No longer the purview of kids wiling away the hours in their basement, video games are not just big business but a competitive platform that has spawned so-called electronic sports, or esports.
For many years now esports have been rising in popularity the world over, as those now dubbed professional gamers have been able to showcase their skills playing many of the biggest games. Some of these gamers have not only been able to become famous doing the thing they love, they have also been able to rake in large sums of prize money and stick it to the parents who said they were wasting their time playing games.
Major cities such as Toronto, Montreal and Vancouver have all embraced esports, hosting teams, tournaments and other events related to the industry. Waterloo Region is next to take the plunge into esports, partnering with Subnation, a media and marketing platform dedicated to the field. The region is now looking into whether or not it would be viable to bring the gaming phenomenon closer to home
Allister Scorgie, director of sport hosting with Explore Waterloo Region, says after looking into sporting ideas for the region, esports was the one of the ideas that stuck and they’re now seeing if starting events and teams in the region would work.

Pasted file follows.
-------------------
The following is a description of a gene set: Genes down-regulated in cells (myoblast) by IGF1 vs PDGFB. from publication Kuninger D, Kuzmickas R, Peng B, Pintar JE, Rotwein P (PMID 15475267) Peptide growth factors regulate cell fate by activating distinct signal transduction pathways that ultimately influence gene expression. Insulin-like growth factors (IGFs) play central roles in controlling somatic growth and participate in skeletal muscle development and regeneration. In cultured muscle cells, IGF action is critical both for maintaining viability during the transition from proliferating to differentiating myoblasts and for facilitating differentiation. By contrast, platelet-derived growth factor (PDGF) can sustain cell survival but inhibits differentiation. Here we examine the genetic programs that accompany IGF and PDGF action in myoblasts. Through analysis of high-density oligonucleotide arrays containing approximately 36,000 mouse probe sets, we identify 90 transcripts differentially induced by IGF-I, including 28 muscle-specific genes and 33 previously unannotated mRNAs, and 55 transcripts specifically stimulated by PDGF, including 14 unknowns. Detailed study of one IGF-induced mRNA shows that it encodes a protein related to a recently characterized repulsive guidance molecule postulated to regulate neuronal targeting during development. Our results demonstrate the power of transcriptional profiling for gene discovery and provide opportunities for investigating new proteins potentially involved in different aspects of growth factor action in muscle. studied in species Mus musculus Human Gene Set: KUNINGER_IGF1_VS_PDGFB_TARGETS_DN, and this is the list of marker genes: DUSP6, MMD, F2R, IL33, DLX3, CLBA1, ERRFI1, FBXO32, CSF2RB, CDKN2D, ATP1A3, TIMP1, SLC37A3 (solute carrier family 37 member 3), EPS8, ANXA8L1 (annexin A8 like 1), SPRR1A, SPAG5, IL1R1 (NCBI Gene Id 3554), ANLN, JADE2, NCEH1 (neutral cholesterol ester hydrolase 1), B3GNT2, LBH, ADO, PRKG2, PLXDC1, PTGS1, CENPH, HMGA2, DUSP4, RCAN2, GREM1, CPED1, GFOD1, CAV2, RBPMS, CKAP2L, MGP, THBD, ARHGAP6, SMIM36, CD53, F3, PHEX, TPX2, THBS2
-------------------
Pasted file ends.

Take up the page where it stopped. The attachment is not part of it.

“One of the few of the early conversations that we had had around sport in Waterloo Region was how to utilize and leverage our strengths, particularly as a tech sector and a hub for tech companies in the sport field. There were lots of ideas that got tossed out, but one of them that kind of stuck was the whole esports market and whether or not that was something worth exploring – what the possibilities were – [and] if it made sense for Waterloo Region,” said Scorgie. “We found ourselves in a position where we were able to redirect some of our attention and our energy away from what we thought were going to be our projects this year. Sporting events hosting, national soccer championships [were all cancelled], everything that got put on pause on that front. So, when we found ourselves as a little more time available, we thought maybe this is the right time to pursue esports and take a stronger look at it.”
Currently they are in the process of seeing whether or not to pursue something like this for the region. Scorgie says this should hopefully wrap up by 2021 and then they will have a better picture of what a potential esports system may look like in the region.
He says because the universities and college in Waterloo have already jumped into the esports world by creating their own teams, or hosting events, it’s a very organic thing for them to see if moving into region-wide events would be something of value.
If this does move ahead Scorgie says areas like Woolwich and Wellesley will not only be looked at for potential venues to host these types of tournaments, but players from the region may also have the chance to participate depending on how things move forward. He says nothing is off the table and that there could be a Waterloo Region team made up of players from around the area.
More information will be released as the Subnation partnership continues to explore the possibilities.